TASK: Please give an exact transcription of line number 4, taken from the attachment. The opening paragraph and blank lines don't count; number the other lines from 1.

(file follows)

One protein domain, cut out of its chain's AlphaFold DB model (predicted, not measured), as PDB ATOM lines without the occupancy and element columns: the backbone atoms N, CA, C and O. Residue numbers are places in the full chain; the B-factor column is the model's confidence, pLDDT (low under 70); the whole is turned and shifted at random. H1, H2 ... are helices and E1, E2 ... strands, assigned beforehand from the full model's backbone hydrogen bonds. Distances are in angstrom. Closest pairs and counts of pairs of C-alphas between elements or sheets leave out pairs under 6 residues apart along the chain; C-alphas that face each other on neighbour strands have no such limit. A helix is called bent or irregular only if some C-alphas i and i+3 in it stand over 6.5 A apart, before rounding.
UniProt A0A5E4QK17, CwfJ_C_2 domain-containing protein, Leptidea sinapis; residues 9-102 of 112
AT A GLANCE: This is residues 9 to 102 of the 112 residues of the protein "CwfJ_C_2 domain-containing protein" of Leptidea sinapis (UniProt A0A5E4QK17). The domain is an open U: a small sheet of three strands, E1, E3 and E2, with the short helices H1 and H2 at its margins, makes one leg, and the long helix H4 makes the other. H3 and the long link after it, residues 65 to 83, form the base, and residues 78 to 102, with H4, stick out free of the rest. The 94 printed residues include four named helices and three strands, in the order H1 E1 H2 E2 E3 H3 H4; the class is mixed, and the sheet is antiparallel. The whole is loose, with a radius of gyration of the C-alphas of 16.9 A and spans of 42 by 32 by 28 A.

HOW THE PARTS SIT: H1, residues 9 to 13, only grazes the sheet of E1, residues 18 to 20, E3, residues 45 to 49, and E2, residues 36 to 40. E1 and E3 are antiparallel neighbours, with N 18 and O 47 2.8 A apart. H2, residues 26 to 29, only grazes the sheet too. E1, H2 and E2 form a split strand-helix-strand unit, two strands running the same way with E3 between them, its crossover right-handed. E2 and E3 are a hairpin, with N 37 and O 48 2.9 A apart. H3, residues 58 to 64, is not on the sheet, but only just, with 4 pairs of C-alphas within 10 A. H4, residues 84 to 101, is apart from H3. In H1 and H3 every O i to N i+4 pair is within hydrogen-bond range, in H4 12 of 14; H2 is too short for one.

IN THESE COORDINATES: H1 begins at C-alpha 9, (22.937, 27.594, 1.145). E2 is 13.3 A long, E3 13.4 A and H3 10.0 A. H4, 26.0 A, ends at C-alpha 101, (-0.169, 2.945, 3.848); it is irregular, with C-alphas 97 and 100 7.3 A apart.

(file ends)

IN THESE COORDINATES: H1 begins at C-alpha 9, (22.937, 27.594, 1.145). E2 is 13.3 A long, E3 13.4 A and H3 10.0 A. H4, 26.0 A, ends at C-alpha 101, (-0.169, 2.945, 3.848); it is irregular, with C-alphas 97 and 100 7.3 A apart.